Neda Stevic – This First Generation Serbian-American is Going Somewhere
The amazing, lovely, kind and talented Neda Stevic is in The Network. If you’d like to submit your own photos find out more
Where did you grow up. I know you are from Milwaukee now correct?
As a first generation Serbian-American, I grew up in Milwaukee with my mother, and then my grandmother as a teenager. My mom and dad both emigrated from Serbia. While growing up, I taught my mom English when I came home from school. I come from very meager beginnings, which taught me to remain focused and become a very hard worker to eventually escape those circumstances. My grandmother knows more English than she lets on, but she definitely taught me all the naughty Serbian words when I moved in with her at age 12!
How does Milwaukee fit your lifestyle?
While I still live in Milwaukee, I travel all over the world for work. I’ve lived in Spain for several months while modeling in Barcelona, and I’ve worked all over the U.S. for a variety of clients. Milwaukee is a wonderful base to work from, and it suits my lifestyle perfectly because the drive to Chicago is short, and getting to the airport is even shorter!
I understand you are developing your own Jewelry line. Did modeling help prepare you in any way for this new endeavor?
Yes, I am developing my own wearable art and jewelry line, known as ‘Shady Lady.’ Modeling certainly helped prepare me for this endeavor by exposing me to various fashion genres, international art, as well as cutting-edge design concepts. Before I ever entered this industry, I was a Fine Artist. As a child, I’d create countless drawings and fashion sketches. As a college student, I sold paintings to help pay for my degrees in Spanish Literature and Psychology. And as an adult, I’ve parlayed these skills into a full-time career as both a Professional Model and Airbrush Makeup Artist. For me, the Shady Lady line is a fantastic creative outlet which has garnered some attention nationwide. This past March, I was flown to LA for Fashion Week New Orleans, where I Co-Emceed all the shows one night and also had 9 models on the runway wearing my Shady Lady feathery neck corsets, lava rock necklaces and rubber kilt for my Inaugural Shady Lady Show!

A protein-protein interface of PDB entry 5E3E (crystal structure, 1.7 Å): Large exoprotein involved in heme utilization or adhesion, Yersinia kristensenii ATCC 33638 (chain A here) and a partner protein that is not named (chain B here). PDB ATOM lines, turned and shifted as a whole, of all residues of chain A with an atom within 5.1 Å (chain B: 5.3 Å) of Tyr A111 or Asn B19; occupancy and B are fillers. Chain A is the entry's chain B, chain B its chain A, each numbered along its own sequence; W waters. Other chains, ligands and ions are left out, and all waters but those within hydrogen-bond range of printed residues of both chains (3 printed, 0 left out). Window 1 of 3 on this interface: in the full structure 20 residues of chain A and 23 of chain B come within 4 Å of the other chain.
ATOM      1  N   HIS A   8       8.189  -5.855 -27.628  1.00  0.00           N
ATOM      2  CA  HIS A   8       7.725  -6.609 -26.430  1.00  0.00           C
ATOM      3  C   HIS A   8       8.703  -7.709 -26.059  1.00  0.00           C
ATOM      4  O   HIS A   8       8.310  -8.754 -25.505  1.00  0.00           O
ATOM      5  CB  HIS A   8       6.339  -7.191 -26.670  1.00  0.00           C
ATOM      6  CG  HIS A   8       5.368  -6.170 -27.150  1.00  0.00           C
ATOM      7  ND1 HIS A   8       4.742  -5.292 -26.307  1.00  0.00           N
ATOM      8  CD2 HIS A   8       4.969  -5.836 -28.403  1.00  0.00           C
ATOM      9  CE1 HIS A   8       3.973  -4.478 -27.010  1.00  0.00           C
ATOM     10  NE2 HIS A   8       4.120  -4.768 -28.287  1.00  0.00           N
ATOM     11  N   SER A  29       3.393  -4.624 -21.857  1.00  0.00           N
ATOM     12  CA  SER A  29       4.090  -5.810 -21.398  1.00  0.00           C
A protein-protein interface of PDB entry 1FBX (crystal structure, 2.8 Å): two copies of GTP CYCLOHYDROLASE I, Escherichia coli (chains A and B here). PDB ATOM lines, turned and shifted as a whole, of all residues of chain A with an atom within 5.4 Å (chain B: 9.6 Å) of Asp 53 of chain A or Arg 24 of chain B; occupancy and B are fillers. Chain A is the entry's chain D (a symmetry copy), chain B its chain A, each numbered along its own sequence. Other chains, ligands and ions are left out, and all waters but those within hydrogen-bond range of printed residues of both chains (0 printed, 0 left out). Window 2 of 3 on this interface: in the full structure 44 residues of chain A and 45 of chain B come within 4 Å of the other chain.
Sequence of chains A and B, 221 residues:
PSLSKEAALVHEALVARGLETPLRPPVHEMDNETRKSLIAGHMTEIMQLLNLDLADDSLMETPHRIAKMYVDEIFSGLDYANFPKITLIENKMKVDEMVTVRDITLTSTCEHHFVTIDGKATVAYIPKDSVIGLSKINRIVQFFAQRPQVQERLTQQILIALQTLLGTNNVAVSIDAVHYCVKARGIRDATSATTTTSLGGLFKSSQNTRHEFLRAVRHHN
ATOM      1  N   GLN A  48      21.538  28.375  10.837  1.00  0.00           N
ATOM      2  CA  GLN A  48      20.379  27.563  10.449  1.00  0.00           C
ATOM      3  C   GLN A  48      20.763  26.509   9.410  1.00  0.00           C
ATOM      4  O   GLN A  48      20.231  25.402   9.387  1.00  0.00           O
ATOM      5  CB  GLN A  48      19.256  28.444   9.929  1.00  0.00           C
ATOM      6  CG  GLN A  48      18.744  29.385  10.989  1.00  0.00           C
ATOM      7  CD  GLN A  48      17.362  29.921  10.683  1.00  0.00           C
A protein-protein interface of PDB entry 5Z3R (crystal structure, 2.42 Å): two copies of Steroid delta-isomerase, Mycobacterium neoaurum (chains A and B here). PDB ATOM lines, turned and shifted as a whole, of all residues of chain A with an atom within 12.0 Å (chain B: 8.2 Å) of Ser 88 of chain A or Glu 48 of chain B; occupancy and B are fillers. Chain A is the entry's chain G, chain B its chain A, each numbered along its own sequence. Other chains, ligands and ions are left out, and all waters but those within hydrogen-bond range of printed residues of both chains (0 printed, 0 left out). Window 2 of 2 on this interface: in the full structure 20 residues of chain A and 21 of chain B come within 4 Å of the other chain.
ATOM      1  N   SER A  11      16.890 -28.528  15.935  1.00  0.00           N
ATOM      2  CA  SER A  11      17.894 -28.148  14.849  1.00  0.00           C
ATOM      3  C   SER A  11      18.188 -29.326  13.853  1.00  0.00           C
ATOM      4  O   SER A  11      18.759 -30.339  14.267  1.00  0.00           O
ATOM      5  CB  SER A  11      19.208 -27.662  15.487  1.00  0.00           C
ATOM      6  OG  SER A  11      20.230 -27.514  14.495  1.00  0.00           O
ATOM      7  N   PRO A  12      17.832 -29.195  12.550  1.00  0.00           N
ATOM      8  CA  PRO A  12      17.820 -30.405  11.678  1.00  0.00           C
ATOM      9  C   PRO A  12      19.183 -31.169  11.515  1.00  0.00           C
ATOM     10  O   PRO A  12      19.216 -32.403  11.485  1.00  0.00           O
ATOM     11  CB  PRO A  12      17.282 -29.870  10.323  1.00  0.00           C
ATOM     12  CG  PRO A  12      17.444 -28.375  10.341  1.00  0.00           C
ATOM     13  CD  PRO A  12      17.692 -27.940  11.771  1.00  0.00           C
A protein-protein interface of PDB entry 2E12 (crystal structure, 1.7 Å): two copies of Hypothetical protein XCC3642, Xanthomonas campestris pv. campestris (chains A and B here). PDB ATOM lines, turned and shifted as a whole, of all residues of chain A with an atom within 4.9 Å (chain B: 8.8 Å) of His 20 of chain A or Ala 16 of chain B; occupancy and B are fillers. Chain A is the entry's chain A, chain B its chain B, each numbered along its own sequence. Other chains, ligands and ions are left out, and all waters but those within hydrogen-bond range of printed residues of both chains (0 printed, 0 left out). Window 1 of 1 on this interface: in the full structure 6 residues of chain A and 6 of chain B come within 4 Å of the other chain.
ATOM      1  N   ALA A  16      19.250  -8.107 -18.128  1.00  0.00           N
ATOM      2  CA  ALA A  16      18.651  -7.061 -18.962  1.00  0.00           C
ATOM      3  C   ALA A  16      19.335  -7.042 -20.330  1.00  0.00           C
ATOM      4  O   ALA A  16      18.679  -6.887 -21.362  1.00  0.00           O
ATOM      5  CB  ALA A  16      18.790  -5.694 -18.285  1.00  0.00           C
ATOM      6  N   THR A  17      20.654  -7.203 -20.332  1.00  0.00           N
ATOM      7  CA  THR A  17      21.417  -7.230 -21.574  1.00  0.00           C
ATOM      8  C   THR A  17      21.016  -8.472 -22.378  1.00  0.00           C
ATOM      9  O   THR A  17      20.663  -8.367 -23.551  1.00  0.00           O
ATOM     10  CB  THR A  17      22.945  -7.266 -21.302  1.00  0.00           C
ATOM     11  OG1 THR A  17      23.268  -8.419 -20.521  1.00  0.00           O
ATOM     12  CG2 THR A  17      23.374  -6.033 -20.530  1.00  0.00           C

Do things ever get crazy on set when shooting?
Things can definitely quickly get crazy in this industry. The economy might tank, clients will love you one moment and then be sick of you the next moment, agents who were also your friends might book you for years only to completely forget about you if you don’t sign their “exclusive contract.” The bottom line is that you’ve got to look out for yourself first, and take control of your career, and never take the aforementioned things personally. Too many models strictly rely on an agency to book them (in an exclusive capacity which prohibits them from working with anyone else), rather than seeking out clients or multiple agencies nationwide for “direct bookings.” Remember that nobody should have a greater interest in your own career than you do. You can always wait and hope the agency that you hired (and pay via your commissions) gets you work. However, I’ve always believed that good things may come to those who wait, but great things come to those who hustle. Being resourceful and treating others well is my secret to working daily rather than waiting daily for work.
Do tell! Care to share any stories?
Speaking of crazy stories, I’ve got more than a few! Most recently, I was booked for a full day of hand modeling, and I ended up going in with a broken middle finger. Thank goodness I’m an airbrush makeup artist, because it was all black and blue, and I airbrushed the dark colors away in a few seconds! The new Art Director at Reader’s Digest had some ideas on how he wanted me to hold the props (all of which would expose the immobilized, Shrek-like finger). I disarmingly offered to do those poses, but suggested even better ones which would “show off the product more beautifully rather than obscuring it, and also be compliant with current hand modeling trends.” At the end of the 8-hour day, the Art Director thanked me and told me he was so lucky to have an experienced model with such compelling, fashion-forward suggestions. I smiled and said, “I’ve got your back. It’s what I do full-time, so I owe it to you so we get the best images.” *Whew*
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Tags: lingerie, milwaukee, model, model and MUA, MUA, neda stevic, serbian-american, swimwear
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